From then on, a record of your Web usage is identified as yours. Most companies' privacy policies give them the right to use that record for ``improving products and services.'' Yet most companies (including Google) divulge few details about how they use that data. Nor do they give you, the person who created the data, much review or editing control over it.

It's not hard to imagine the direction of things to come, though. Imagine that the relevance of the ads, or other services offered to you, is based not just on your keywords in your searches, but also the content of your e-mail, or the knowledge of where you've been recently on the Internet, what you have done, and what you found worth your time? Google and Yahoo are already working on these services, with the goal of being able to customize more and more to the individual, or at least to demographic or behavioral clusters of similar individuals.

In fact, Google already customizes the advertising you see in its Gmail application -- based on the content of your mail. And nearly every search company now offers ``personalized search'' that integrates advertising with your own search history.

And more services, beyond advertising, are on the horizon, including further iterations of personalized search (search that knows who you are), social search (search based on your network of friends or colleagues) and much more.

All this raises some rather interesting privacy questions, ones our society has yet to fully address. American society was built on the enlightened and somewhat thrilling idea of the public's right to know. Our government is meant to operate more or less in the open. The same is true of our courts: Unless a judge determines otherwise, every divorce, murder, felony, misdemeanor and parking ticket is open to public scrutiny.

But while it's comforting to know that we, the public, have the right to review this information, it's also comforting to know we rarely do. Few of us would spend an afternoon in the basement of our county courthouse to sleuth on a colleague's divorce. Search makes probes into our private lives so much easier.

What protects our privacy is trust. We have decided that we can trust our government with the information we give it -- there are checks and balances in place, at least, and we know that the government can be held accountable in the end. At least we think that's the case.

But what of our relationship with corporations? Like it or not, most of us are now in a relationship of trust with our Internet service provider, our search engine and our e-mail provider.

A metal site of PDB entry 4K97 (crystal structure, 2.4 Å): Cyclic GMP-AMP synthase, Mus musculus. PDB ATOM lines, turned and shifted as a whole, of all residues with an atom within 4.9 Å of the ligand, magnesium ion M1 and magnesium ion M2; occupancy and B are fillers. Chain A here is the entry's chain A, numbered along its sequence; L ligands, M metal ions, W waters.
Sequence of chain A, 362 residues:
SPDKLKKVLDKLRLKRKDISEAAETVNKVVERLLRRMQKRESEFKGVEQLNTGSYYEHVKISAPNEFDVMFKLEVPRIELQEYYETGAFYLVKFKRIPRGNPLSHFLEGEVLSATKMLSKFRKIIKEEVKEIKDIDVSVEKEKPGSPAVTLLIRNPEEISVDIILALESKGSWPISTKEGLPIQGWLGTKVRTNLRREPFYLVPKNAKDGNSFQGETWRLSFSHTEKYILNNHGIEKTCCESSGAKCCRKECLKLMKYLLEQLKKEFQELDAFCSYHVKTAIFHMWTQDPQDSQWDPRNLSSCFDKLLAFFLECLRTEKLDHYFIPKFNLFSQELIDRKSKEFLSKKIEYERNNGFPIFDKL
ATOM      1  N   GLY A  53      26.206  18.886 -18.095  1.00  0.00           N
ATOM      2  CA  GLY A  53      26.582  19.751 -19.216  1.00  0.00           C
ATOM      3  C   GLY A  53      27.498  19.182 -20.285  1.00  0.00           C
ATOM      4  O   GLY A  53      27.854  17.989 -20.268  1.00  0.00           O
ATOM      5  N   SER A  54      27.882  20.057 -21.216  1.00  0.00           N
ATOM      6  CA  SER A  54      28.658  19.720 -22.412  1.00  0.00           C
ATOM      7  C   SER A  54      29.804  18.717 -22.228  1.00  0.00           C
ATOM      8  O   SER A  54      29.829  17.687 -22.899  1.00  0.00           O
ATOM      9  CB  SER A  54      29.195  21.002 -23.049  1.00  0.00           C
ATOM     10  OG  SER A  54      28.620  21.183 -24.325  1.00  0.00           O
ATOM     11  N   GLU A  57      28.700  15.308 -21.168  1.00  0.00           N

Yet all companies can, for example, be compelled to deliver information about you if they are presented with a court order, and new laws like the USA Patriot Act make it easier for the government to demand your records from search companies without first informing you about that demand (and the companies, by law, cannot tell you that they have turned that information over). And the traditional checks on these powers -- disclosure and review by citizens and the press, for example -- are far more difficult.

Furthermore, most online businesses reserve the right to review your personal information if they suspect you are acting in a manner contrary to their internal policies, or if that information might help them create more profitable products or services. But do you have the right to review and edit the personal information that Google, Amazon, Yahoo or AOL has about you?

The fact is we really don't know. Earlier this year, Yahoo took a beating over the case of a Chinese journalist, Shi Tao, who used his Taiwanese Yahoo e-mail account to send information out of China that the Chinese government felt violated ``national security.'' Yahoo cooperated with the Chinese government in its investigation, turning over information about his e-mails on grounds that it had to play by the rules of the country in which it did business. Shi Tao is now in jail.

Do we trust companies (and our government) to never examine our clickstream for any purpose other than those we approve of? For now, it seems our answer is yes. After all, we garner extraordinary benefits from applications like search, e-mail, social networking and the like. But 50 years from now when search is ubiquitous and our lives are forever etched into the immortal index of the Web, will we rue that answer?